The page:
Federico Fellini, La Dolce Vita and the meaning of the woman

Posted by

The only person in the world who could boast of having (twice) bathed in the Trevi Fountain was Anita Ekberg. Indeed, before the iconic scene from La Dolce Vita by Federico Fellini, the Swedish actress had already immersed herself in that same water a year earlier, in August 1958, when Rome was called “the Hollywood on the Tiber” and the stars of cinema populated the nights of Via Veneto. At the time, paparazzi were still called assault photographers and they had not let such an opportunity slip away, thus creating the precedent for what would become the symbol of Italian cinema and the reference to a world as fascinating as it is ephemeral. Thanks to their stories Fellini found the right inspiration for his film, to link it inextricably to the news, to the magazines.

The sequence of the American diva Sylvia is, in terms of timing, the one the director insisted the most on and the only one whose protagonist is in fact the same as the events that took place the previous summer (it is no coincidence that the character’s name should have been Anita, but the actress asked that there not be that match as well). Divided into five sub-sequences, the last two are the ones that have struck the common imagination more than the others and the one everyone knows: the party at Caracalla’s and the night walk through the streets of Rome.

"La Dolce Vita" (1960)_Baile

The image of Sylvia as a memory of a goddess is created precisely in the evening at the night club, when, during a dance, Marcello shows off his best flattering skills by telling her “You are the first woman of the first day of Creation. You are the mother, the sister, the lover, the friend, the angel, the devil, the earth, the house…”. Although she doesn’t seem particularly impressed, she still lets herself be carried away by the atmosphere of the moment, as if nothing existed around her. Not even her husband, Robert, who spends his time sitting at the table drinking and drawing in the company of other guests. Also, from a physical point of view Sylvia recalls classic beauty: the very pale skin, the loose hair, the Junoesque body wrapped in a black and white dress, totally different from any other female garment present in the film precisely because of its characteristic drapery like that of Greek statues.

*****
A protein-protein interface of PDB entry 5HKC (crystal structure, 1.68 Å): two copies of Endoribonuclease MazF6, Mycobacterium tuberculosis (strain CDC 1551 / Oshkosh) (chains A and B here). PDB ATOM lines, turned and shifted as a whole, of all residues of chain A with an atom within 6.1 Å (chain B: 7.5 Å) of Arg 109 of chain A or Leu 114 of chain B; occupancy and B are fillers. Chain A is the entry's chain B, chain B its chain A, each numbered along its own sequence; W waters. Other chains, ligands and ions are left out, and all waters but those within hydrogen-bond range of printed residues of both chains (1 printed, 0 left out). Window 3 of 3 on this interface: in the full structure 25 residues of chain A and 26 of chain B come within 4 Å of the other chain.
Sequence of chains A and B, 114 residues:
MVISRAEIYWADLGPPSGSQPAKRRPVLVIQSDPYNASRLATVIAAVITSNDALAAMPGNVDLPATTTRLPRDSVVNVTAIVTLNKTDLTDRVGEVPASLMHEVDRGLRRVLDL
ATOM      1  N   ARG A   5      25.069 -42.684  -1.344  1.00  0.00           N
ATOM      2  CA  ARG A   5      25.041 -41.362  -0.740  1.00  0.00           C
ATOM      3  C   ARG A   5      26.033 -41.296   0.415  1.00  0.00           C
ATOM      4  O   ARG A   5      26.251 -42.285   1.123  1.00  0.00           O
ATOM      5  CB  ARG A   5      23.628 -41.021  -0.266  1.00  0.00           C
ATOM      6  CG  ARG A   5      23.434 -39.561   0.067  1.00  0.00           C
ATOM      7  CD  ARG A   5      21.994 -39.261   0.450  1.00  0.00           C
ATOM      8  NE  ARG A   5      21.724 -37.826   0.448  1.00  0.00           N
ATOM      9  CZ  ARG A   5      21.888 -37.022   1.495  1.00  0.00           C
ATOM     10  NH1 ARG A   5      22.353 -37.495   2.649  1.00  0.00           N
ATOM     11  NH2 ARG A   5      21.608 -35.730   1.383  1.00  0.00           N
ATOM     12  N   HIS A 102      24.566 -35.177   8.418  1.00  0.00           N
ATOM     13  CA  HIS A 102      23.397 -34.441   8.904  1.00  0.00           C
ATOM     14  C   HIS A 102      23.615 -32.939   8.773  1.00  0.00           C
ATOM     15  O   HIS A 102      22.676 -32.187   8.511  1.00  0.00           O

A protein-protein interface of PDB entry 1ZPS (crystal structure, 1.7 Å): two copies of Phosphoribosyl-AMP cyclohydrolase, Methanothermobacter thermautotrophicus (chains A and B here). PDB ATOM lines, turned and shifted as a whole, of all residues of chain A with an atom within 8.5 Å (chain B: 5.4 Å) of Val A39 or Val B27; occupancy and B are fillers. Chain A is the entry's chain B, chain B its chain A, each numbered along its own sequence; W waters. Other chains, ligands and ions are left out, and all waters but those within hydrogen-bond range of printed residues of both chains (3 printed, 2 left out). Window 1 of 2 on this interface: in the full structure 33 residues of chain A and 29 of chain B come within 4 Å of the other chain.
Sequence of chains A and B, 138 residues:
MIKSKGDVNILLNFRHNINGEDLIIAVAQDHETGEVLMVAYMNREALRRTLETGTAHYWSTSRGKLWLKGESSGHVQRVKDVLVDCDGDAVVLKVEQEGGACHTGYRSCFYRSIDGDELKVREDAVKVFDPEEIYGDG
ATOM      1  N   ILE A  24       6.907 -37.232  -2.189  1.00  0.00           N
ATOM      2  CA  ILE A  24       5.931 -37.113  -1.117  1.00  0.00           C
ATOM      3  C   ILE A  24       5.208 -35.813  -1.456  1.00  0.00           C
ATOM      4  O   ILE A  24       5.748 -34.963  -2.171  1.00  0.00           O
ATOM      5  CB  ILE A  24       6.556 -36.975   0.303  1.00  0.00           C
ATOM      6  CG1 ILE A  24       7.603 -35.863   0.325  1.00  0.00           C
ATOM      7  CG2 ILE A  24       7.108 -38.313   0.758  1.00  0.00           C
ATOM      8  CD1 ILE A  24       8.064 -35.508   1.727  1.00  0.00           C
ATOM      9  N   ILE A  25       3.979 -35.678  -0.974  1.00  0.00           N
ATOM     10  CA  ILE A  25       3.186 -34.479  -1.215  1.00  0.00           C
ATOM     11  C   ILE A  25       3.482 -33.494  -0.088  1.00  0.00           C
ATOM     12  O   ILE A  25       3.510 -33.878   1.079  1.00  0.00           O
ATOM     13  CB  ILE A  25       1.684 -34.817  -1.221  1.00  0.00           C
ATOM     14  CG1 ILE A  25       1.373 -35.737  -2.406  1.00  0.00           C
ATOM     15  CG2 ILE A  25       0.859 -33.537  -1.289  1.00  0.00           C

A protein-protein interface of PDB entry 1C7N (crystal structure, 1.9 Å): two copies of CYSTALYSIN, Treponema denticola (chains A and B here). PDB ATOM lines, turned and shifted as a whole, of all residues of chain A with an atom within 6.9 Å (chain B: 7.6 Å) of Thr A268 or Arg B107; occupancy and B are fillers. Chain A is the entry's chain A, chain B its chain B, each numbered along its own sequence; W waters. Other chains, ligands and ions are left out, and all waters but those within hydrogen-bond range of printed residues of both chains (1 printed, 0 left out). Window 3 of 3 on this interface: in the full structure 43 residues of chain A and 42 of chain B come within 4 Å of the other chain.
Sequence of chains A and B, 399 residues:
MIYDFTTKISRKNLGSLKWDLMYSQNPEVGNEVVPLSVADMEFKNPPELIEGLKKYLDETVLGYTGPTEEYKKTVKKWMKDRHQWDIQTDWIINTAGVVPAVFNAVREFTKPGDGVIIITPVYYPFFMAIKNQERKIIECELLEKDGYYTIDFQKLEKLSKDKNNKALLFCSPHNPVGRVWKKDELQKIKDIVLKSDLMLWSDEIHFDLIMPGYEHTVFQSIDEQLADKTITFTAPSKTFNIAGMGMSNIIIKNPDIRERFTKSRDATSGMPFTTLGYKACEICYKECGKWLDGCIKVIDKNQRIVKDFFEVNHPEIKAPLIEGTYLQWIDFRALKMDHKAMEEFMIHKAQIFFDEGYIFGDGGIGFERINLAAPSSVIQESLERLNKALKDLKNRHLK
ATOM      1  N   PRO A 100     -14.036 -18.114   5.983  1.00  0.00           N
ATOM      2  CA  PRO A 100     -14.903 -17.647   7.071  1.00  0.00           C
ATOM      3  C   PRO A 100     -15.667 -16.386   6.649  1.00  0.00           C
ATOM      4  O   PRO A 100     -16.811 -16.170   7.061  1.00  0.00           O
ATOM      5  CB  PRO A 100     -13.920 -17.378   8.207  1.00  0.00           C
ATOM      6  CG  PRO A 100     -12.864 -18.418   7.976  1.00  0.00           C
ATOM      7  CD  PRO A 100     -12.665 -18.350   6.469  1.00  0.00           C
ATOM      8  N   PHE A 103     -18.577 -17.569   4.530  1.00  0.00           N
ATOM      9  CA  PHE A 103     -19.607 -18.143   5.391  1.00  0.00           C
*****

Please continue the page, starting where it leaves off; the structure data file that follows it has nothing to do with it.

The situation completely changes direction when Frankie, an old friend of the diva, arrives bringing a breath of “agitation” to this Roman evening. The rhythm of the music played by the ensemble also changes, moving from Caribbean rhythms to a fanfare of the Bersaglieri as in a progressive degeneration that continues with the appearance of a young rock’n’roll singer (played by Adriano Celentano, still semi-unknown at the time), whose fall from the steps symbolizes that of a new life: sweet, yes, but ephemeral. The atmosphere becomes frenetic and drags the guests into the dance. Everyone but Robert, who merely observes his wife’s behavior with disgust – going so far as to offend her to the point of making her run away. We then arrive at the most iconic moment of this film-fresco signed by Fellini: the walk at night through the deserted streets of Rome. It is the only solution that Marcello finds to be alone with Sylvia, walking around the silent streets and alleys. The gait, the attitude of the diva is regal, graceful and seem to give light to a city deliberately rebuilt in studios. From goddess, therefore, she is transformed into a nymph, like the one who in Ghirlandaio’s painting The Birth of John the Baptist carries a platter of fruit on her head, in the same way that Sylvia walks with a white kitten on her head.

The magic is then underlined by the arpeggios of the harp and by the cross fade which seem to isolate the images and suspend their time. The vision becomes more and more enchanted, almost dreamlike, when the diva-nymph is attracted by the Trevi Fountain and immerses herself in the water followed by Marcello, attracted by the same force. Just when he is about to kiss her, the spell that envelops them is broken and the jet is interrupted, bringing the two protagonists back to the dawn of a real world, that does not know the extravagances of the modern Hollywood Olympus – if not through the magazines and photographs.

The iconicity of the scene lasts the time of a muffled but ephemeral dream, but its great ability to evoke a situation, a period, a society that is now distant and (perhaps for this reason) full of charm. In retrospect, we could say that one of Fellini’s great skills was to create a work so understood in its historical period that we feel nostalgia for it even without having lived it.

Leave a Reply

Your email address will not be published. Required fields are marked *

This site uses Akismet to reduce spam. Learn how your comment data is processed.